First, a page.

Michael Portillo takes brutal dig at Brussels over 'failure to learn' from Brexit vote

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Michael Portillo has insisted the European Union has “not learned” to reconsider plans for its future direction despite the growing opposition to the bloc which resulted in Brexit. Mr Portillo admitted he had hoped Britain voting to leave would have spurred reconsideration over projects for further integration. But the former Tory MP told BBC’s This Week he had not witnessed any change of plans from eurocrat. He said: “The one thing I had hoped would happen was that the EU might think about its direction.

“That it might think about whether federalising was such a good idea, might think about how to make itself more accountable and democratic. But there’s absolutely no sign that any of that is going to happen.

“Indeed, the removal of the British break seems, if anything, likely to accelerate the process towards this integration.”

Mr Portillo suggested the recent confirmation of former German defence minister Ursula von der Leyen as the next head of the European Commission, the bloc’s executive branch, signalled Brussels will indeed steam ahead to bring member states closer together.

He continued: “The selection of the new officers of the European Union – and one must say the selection, not election – of another federalist President of the European Commission, a lady who not only believes in the United States of Europe but a single European set of armed forces…

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“All of this suggests that nothing has been learned from the populist movements of Europe including, if you like, Brexit in this country.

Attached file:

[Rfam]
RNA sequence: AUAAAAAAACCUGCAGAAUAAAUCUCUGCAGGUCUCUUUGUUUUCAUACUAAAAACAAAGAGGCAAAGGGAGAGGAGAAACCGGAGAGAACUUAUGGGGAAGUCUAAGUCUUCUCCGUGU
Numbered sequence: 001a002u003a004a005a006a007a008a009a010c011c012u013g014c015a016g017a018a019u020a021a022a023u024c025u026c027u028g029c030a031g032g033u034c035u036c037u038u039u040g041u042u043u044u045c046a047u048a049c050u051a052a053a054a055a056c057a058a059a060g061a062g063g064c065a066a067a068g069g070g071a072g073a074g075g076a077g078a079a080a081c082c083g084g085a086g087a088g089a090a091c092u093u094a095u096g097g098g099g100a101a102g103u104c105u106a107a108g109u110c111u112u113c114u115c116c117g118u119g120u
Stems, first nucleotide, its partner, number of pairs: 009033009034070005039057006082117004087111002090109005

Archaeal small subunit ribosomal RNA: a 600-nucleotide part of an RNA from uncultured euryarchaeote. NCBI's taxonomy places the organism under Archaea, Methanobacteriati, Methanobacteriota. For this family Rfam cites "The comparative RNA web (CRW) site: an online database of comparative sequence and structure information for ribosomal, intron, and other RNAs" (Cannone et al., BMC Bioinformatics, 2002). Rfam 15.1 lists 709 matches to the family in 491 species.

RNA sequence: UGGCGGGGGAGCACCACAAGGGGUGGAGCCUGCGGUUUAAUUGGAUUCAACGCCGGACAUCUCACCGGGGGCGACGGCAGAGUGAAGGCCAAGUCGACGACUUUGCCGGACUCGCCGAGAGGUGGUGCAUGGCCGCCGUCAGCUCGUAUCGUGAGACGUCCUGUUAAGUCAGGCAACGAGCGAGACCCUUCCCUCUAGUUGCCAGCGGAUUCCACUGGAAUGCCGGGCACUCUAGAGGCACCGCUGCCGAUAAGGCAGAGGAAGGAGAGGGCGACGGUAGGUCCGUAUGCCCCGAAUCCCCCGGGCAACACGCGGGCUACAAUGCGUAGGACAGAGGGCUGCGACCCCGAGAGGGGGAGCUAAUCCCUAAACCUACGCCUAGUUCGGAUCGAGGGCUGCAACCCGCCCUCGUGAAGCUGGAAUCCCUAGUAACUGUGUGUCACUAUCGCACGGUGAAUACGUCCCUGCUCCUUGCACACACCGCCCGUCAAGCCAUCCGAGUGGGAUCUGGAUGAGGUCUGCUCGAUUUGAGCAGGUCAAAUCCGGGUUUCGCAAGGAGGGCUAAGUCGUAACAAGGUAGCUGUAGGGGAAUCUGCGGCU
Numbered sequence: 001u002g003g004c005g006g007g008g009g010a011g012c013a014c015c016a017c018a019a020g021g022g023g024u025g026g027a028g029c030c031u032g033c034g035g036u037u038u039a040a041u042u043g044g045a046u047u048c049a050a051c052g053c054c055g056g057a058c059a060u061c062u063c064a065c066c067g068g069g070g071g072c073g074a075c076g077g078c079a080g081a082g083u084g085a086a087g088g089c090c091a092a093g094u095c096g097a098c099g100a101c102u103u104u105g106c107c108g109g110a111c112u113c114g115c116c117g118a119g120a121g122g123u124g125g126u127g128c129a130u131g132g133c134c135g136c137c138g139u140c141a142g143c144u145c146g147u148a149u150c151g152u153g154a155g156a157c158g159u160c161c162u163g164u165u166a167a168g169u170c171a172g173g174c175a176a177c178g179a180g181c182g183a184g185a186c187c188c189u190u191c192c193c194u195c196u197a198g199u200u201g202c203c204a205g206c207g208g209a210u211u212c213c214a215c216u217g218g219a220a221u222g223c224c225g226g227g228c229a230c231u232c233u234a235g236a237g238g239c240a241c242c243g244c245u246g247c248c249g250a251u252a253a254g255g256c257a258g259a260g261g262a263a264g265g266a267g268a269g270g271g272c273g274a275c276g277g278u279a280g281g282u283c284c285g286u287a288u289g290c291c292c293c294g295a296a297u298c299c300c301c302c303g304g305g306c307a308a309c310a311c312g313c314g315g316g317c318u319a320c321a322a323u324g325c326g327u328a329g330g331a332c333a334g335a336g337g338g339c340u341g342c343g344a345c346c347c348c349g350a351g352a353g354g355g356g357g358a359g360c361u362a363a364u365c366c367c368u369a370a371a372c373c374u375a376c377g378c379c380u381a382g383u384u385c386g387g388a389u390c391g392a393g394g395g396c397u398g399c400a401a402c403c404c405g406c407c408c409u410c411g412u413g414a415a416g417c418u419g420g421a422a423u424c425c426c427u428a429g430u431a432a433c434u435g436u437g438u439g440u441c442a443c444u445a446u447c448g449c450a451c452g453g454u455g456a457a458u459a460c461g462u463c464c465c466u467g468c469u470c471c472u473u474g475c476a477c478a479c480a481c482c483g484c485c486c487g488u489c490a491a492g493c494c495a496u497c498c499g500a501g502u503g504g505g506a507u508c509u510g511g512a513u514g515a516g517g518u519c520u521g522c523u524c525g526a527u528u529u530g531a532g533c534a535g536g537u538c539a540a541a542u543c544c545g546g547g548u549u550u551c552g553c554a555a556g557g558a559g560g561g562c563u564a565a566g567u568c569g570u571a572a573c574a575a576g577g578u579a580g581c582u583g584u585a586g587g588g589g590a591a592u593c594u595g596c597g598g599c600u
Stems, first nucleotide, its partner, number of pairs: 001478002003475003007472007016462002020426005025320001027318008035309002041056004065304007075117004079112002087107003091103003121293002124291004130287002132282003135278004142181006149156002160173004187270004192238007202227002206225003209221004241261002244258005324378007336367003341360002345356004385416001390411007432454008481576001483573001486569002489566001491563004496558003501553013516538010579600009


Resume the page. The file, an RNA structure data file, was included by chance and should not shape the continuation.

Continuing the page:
“I don’t think the EU’s better off without us and I don’t think we’ve managed to stop the worst thing happening.”

Former German defence minister Mrs von der Leyen was confirmed in her new post on Tuesday, securing her election by a majority of nine votes.

MEPs from across the bloc had lamented her appointment from the European Council, accusing them of “backroom deals” after EU27 leaders chose to bypass the standing selection process for one of the top roles within the bloc.

She added: “In preserving the rights of citizens and in preserving peace and stability on the island of Ireland, these two priorities are mine too.

“However, I stand ready for a further extension of the withdrawal date should more time be required for a good reason.”

However, Boris Johnson, the frontrunner to become the next British Prime Minister, has pledged to deliver Brexit without further delay.

During the Tory leadership contest, Mr Johnson has maintained he will take Britain out of the bloc on October 31 “come what may”.

The former foreign secretary had also confirmed he would be willing to quit the EU without a formal agreement to ensure the result of the 2016 referendum is respected. 

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